Ramsay and Thomas Hudson (1701-1779) were both superseded in popularity by Joshua Reynolds (1723-1792), historically the most important figure in British painting. He was a close friend of Johnson, Goldsmith, Burke and Garrick and was the first president of the Royal Academy and the author of Discourses on the Fine Arts, given to Royal Academy students (1769-1790); the essence of his portraiture is the appeal to the educated eye, above the needs of mere likeness. Born in Devon, he was a pupil of Hudson in London in 1740; he studied in Rome in 1750-1752, with the aim of reconciling the 'grand style' and portrait painting. His portraits include Augustus Keppel (1753-54, Greenwich); Anne, Countess of Albemarle (1759, National Gallery, London); Nelly O'Brien (1760-62); Lady Elizabeth Keppel (1761-62, Duke of Bedford Collection); Lady Cockburn and her Children (1773); the Duke of Marlborough and his Family (1778); Mrs Siddons as the Tragic Muse (1784). In 1781 he visited the Low Countries; the influence of Rubens can be seen in the Duchess of Devonshire and her Daughter (1786) and in Lord Heathfield (1788).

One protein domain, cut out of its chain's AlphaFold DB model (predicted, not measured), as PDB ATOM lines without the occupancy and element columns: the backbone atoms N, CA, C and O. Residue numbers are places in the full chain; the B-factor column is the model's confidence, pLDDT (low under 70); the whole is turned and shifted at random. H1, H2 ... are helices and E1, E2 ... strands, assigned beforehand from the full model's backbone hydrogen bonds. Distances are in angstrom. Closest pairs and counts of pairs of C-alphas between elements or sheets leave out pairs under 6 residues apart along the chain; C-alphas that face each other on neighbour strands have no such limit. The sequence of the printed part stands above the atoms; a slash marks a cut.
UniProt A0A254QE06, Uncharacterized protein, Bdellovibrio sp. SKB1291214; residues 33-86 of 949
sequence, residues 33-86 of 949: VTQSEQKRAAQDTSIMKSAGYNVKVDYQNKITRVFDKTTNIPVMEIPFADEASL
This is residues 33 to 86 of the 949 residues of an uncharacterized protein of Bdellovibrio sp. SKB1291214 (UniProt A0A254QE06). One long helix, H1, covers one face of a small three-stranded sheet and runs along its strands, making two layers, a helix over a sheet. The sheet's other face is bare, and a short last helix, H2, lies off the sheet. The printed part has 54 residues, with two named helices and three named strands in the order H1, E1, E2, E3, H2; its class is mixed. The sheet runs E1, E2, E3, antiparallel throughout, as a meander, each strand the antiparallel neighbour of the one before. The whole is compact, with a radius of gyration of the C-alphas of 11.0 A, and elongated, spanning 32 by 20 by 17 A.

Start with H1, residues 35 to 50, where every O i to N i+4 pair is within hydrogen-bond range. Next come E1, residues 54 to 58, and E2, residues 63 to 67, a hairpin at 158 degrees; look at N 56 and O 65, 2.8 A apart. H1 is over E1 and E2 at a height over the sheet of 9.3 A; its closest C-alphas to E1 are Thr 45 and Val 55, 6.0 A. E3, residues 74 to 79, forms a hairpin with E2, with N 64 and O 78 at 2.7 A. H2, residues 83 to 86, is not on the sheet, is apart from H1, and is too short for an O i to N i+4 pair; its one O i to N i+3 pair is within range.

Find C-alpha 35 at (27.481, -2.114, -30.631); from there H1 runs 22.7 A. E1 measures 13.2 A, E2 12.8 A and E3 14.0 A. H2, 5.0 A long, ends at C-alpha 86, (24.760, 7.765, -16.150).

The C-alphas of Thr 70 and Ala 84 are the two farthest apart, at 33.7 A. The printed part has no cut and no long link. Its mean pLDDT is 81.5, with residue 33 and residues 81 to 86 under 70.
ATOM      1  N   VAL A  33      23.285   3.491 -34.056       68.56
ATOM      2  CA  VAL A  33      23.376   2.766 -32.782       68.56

Reynolds possessed great ambitions and a more profound acquaintance with the old masters than any of his contemporaries. His colouring and handling can be compared with Rembrandt, Rubens, and Veronese, and his poses are indebted to the sculpture of antiquity and to Michelangelo. The Discourses that he delivered to the Royal Academy (founded in 1768 with Reynolds as its first president) are the most impressive statement in English of the central ideas of European art theory from the time of Leon Battista Alberti's treatise. Reynolds' own painting gained a genuine heroic power and elevated grace from his frustrated ambition to be a history painter, although for that very reason he occasionally tumbled into bathos.